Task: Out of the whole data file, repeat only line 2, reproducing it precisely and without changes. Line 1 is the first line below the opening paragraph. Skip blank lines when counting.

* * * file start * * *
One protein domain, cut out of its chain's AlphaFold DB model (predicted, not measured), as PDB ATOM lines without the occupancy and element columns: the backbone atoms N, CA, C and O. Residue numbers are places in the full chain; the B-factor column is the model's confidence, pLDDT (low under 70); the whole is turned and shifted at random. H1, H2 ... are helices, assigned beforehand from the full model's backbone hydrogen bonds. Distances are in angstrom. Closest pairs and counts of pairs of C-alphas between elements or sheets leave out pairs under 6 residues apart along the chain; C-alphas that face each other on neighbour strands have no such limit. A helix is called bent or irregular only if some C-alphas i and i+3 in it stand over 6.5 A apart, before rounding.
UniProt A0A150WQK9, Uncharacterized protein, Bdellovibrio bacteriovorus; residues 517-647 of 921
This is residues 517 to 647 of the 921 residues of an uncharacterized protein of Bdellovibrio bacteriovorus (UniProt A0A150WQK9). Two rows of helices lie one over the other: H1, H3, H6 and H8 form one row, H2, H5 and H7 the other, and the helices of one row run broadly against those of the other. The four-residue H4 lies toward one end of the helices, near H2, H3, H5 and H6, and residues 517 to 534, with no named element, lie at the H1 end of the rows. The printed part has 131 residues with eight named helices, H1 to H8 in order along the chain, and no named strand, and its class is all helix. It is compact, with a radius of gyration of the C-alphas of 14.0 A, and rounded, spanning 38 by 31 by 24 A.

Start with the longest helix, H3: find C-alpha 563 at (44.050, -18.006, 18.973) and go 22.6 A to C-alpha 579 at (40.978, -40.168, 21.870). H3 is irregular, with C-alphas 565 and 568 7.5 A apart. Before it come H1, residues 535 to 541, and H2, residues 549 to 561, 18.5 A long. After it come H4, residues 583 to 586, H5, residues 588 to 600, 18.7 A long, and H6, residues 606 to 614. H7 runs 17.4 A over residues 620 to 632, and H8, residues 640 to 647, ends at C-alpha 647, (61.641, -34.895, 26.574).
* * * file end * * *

This is residues 517 to 647 of the 921 residues of an uncharacterized protein of Bdellovibrio bacteriovorus (UniProt A0A150WQK9). Two rows of helices lie one over the other: H1, H3, H6 and H8 form one row, H2, H5 and H7 the other, and the helices of one row run broadly against those of the other. The four-residue H4 lies toward one end of the helices, near H2, H3, H5 and H6, and residues 517 to 534, with no named element, lie at the H1 end of the rows. The printed part has 131 residues with eight named helices, H1 to H8 in order along the chain, and no named strand, and its class is all helix. It is compact, with a radius of gyration of the C-alphas of 14.0 A, and rounded, spanning 38 by 31 by 24 A.